6. Missionary work I miss most is, surprisingly, contacting. Whether we were gate knocking in Malaysia or riding the trains in Singapore it was always so special to bear your testimony to a complete stranger and then invite them to improve their lives by making some small committment. Of course it was always rewarding when that 1 in 100 contact would actually want to meet you again, and then that 1 in 25 that would actually continue learning, and then that 1 in 10 that would join the church. Member referrals really are the way to go, but contancting is amazing.Sister Driggs and I with Sister Budge's amazing contacts, Vietnamese friends Hieu and Mai. Sister Budge gave Hieu our card on the MRT (subway) and a couple months later she called and asked to "learn about Jesus," and she asked if she could bring her friend along. Sister Budge didn't even remember her, but I have never met two people more "golden." They already knew the Gospel. We'd start teaching a principle and they'd finish it. They blew members away. Unfortunately they stopped their investigation when their freindship was broken.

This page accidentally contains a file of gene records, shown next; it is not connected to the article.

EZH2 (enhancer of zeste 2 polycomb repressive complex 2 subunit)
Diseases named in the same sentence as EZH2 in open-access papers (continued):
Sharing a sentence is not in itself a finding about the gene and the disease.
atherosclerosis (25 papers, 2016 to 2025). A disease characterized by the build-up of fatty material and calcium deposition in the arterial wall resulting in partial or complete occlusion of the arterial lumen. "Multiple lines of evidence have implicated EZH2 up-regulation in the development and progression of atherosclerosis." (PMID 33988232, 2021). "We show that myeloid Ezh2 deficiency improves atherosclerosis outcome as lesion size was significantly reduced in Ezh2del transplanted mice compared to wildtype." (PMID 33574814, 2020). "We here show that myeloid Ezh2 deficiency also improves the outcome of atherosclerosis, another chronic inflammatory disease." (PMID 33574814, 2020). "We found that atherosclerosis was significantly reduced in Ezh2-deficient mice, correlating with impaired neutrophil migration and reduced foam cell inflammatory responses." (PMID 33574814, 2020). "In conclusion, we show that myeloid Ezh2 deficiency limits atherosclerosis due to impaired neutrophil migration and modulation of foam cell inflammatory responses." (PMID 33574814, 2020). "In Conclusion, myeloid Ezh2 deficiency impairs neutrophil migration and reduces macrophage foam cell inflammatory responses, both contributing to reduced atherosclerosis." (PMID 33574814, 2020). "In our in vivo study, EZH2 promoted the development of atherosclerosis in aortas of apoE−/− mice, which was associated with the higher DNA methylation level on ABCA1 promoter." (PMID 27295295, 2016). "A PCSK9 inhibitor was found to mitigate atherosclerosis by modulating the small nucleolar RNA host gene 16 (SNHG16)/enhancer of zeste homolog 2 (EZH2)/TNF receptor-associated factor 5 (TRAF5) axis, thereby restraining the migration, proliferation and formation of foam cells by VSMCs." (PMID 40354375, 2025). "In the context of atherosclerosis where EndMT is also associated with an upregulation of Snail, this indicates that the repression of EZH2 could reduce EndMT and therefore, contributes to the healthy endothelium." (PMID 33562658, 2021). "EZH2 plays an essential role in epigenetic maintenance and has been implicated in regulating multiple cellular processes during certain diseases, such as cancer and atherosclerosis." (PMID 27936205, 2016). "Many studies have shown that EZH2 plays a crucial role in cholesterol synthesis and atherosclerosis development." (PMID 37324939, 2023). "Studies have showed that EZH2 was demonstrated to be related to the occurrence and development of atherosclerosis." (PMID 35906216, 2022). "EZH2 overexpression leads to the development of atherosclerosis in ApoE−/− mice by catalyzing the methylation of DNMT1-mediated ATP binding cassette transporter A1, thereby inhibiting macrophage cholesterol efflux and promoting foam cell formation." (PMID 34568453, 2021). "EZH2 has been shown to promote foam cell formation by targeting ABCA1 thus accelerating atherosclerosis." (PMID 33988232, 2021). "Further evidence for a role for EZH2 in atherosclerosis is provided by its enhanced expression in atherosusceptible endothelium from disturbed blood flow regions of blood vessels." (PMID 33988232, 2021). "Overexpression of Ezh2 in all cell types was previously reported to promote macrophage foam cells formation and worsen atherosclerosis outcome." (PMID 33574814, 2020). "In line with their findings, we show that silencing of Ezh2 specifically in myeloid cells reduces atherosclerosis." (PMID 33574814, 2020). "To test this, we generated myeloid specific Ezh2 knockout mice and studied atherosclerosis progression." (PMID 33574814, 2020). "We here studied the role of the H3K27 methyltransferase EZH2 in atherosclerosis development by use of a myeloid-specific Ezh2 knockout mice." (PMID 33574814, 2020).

7. Missionary "chore" I miss most is Scripture study. Ben and I read the Book of Mormon every night but it's just not the same. Ask any former missionary. I remember an AP saying once that he missed studying the scriptures with other people in mind, he cried about it and at the time I thought it was kind of strange. But now I know what he meant. Something amazing happens when you study the scriptures with other people in mind the whole time.

8. The culture I miss most - Islam. I love Muslim people. It was heart wrenching not being able to teach them. But I must admit, I broke the rules of few times. When Muslims approached me and asked for us to teach them, I told them we couldn't and then broke the rules by passing them a passalong card with the church's website on the back and the SLC temple on the front. I figured if they really wanted to know they could learn on their own. And I prayed I wouldn't be killed or arrested for this small act of kindness.